Cautions back on the rise for Valley criminals
Rise for indictable and summary offences
NEARLY a quarter of offenders in Thames Valley were given a caution in a year, as numbers drop across England and Wales.
The cautioning rate for indictable offences, those dealt with by crown courts, has risen in Thames Valley, up from 26.7 per cent in the year to June 2013 to 27.6 per cent in 2014, although it is down from 33.3 per cent in 2011.
For summary offences, there has been an increase from 25.1 per cent in the year up to June 2014, from 23.9 in 2013 though again this was lower than the 30.5 per cent in 2011.
The cautioning rate across England and Wales was 16.5 per cent for summary offences
Criminals should never get away with
little more than a slap on the wrist, no matter how
minor their crime”
and 23.5 per cent for indictable offences in the year to June 2014.
Both of these rates have dropped in recent years, down from nearly a third of indictable offences in 2011.
Across England and Wales, the use of cautions has dropped by more than a third from 260,513 in the 12 months to June 2010, to 169,094 in the 12 months to June 2014.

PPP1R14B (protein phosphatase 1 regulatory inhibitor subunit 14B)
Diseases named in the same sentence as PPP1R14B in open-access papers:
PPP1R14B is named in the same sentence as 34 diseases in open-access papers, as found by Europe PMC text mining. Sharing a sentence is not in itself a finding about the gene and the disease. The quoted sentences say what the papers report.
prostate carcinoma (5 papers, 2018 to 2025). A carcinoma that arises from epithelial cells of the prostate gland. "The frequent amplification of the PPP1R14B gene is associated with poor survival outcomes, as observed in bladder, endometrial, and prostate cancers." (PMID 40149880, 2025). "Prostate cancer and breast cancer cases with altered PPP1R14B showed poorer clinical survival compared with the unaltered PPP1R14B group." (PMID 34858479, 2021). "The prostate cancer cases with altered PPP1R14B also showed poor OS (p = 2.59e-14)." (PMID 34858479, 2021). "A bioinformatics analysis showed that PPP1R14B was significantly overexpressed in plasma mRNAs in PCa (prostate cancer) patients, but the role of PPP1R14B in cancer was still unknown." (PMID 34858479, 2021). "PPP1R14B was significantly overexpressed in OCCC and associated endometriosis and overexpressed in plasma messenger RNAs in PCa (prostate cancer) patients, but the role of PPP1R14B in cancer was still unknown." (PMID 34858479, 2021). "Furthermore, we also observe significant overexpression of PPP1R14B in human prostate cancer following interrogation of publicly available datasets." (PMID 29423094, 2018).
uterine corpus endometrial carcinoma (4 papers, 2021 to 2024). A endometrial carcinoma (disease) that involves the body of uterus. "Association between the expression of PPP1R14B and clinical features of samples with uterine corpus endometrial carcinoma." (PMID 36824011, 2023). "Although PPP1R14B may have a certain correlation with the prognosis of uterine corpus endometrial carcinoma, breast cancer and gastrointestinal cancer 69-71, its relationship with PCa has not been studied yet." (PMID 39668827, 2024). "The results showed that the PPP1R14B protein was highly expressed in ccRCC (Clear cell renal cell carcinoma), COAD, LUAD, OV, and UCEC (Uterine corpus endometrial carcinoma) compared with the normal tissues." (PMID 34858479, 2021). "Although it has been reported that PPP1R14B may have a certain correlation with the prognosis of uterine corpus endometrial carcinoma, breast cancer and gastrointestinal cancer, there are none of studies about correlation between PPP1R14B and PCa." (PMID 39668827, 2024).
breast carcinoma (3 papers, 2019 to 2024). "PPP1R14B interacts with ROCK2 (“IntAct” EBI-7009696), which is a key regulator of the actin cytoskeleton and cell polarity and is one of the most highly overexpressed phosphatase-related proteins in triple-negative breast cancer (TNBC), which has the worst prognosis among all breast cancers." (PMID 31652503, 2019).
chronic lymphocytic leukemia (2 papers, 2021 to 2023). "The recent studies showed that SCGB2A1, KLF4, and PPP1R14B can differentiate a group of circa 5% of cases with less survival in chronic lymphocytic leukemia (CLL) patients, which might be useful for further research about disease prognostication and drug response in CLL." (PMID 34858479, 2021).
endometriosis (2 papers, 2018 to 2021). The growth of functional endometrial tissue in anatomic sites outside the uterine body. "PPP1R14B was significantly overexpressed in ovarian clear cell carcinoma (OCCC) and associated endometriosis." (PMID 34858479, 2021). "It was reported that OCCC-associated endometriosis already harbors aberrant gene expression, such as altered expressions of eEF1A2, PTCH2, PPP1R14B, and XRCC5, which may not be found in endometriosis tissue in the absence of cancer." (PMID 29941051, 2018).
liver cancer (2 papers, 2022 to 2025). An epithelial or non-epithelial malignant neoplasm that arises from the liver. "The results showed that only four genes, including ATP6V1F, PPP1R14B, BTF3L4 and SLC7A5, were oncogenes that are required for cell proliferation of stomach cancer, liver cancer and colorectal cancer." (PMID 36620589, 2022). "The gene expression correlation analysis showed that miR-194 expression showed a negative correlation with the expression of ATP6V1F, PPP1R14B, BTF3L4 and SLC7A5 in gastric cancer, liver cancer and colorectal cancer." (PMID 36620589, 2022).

This included a drop of 11 per cent from the year ending June 2013, when there were 190,051 issued.
At the same time, the average prison sentence handed down has increased to 15.6 months in the year to June 2014, up from 15 months in the previous year and from 13.8 months in year ending June 2010.
The government has taken steps to toughen sentencing, including by introducing an extended determinate sentence (EDS) and the ‘two strikes’ mandatory life sentence for committing a second serious violent or sexual offence.
Justice Secretary Chris Grayling said: “Criminals should never get away with little more than a slap on the wrist, no matter how minor their crime.
“Every crime should have a consequence and the public expect offenders to be punished accordingly, instead of walking away scot-free.”